A bomb killed nine people in southern Yemen on Wednesday, a local official said, and tribal sources in the north said 15 more died in clashes between Shi’ite Muslim fighters and Sunnis loyal to an Islamist party.
Yemen has been buffeted by violence mainly involving Sunni Muslim militants from al Qaeda in the south and Shi’ite tribesmen and rival Sunni Islamists in the north since mass protests in 2011 forced long-serving President Ali Abdullah Saleh to step down.
The country is also battling a secessionist movement in the south and the nationwide spread of an al Qaeda insurgency.
In the southern town of Saber in the Lahej province, a local official said suspected al Qaeda militants detonated a roadside explosive charge as bomb squads tried to defuse it while residents looked on, killing a total of nine people and wounding another 14.
The official said three bomb disposal experts, two local residents and four members of security forces died in the explosion, which al Qaeda had claimed.
In north-eastern Yemen, tribal sources said the fighting between the Shi’ite Houthi fighters and rivals loyal to the Islamist Islah party erupted in al-Jouf province on Tuesday night with both sides using heavy weaponry including tanks that were previously captured from the army.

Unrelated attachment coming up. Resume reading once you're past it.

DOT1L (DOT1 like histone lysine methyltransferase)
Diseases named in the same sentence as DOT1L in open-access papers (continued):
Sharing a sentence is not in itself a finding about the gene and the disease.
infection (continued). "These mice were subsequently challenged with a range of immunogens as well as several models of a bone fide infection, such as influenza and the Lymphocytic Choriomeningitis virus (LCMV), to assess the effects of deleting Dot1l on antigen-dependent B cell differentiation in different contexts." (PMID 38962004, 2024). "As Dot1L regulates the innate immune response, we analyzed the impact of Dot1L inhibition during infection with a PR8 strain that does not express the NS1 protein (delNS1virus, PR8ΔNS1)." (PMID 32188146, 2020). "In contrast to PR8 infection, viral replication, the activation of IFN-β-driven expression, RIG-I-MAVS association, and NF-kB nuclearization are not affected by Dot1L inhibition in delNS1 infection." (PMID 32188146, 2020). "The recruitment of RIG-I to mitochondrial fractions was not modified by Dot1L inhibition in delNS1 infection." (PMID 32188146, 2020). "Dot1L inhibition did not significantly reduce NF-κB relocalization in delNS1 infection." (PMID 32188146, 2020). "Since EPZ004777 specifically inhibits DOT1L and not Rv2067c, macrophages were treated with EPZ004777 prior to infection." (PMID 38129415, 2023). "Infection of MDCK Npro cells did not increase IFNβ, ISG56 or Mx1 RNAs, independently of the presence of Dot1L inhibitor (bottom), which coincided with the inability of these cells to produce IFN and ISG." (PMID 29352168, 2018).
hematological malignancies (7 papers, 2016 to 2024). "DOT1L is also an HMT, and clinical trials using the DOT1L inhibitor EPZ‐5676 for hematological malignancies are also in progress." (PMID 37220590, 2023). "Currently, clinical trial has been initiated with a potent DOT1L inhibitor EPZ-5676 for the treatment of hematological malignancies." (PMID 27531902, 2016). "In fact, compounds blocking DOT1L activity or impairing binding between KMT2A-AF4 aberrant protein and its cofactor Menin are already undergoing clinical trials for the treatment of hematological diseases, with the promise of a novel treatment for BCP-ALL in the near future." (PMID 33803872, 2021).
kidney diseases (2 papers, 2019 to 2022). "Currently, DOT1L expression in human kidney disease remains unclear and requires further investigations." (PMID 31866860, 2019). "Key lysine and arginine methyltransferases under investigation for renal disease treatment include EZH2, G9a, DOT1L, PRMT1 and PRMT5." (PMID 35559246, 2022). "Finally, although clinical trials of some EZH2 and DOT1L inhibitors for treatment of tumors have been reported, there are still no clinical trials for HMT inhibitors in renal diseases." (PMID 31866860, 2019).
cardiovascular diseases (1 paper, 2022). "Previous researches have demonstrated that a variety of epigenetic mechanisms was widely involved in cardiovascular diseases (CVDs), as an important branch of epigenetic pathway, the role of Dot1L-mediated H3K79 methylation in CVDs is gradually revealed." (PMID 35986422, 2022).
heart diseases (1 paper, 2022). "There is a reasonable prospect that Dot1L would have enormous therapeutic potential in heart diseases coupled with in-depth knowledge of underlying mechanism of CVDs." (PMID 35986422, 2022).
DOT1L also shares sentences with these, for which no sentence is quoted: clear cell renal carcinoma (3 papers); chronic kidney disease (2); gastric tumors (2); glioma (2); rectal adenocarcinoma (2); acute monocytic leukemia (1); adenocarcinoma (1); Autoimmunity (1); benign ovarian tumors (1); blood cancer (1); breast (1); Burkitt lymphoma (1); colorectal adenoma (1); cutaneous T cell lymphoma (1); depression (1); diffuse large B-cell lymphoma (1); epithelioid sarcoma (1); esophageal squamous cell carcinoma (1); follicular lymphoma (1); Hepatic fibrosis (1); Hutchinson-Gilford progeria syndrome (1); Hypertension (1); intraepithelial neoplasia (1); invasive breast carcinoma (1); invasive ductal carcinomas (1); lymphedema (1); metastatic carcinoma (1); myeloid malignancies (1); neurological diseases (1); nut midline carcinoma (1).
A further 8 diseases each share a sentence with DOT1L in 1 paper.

Ceasefire agreements reached with government intervention have repeatedly failed to stop the conflict between the two sides. At least 200 people were killed and more than 35,000 displaced last month when Houthi rebels overtook Amran, 50 kms (30 miles) north of the capital Sanaa.
The Houthis, named after their leader’s tribe, have said their fight was against rivals loyal to the Islamist Islah party – which has links to the Sunni Muslim Brotherhood – rather than the government.
The Houthis, who control much of the northern Saada province bordering Saudi Arabia and next to al-Jouf, are trying to consolidate their power in the north as the country moves towards a federal system that gives more power to regional authorities.
U.S.-allied Yemen, an impoverished country of 25 million that shares a long border with the world’s top oil exporter Saudi Arabia, has been in turmoil since 2011 when mass protests forced the veteran president, Ali Abdullah Saleh, to step down.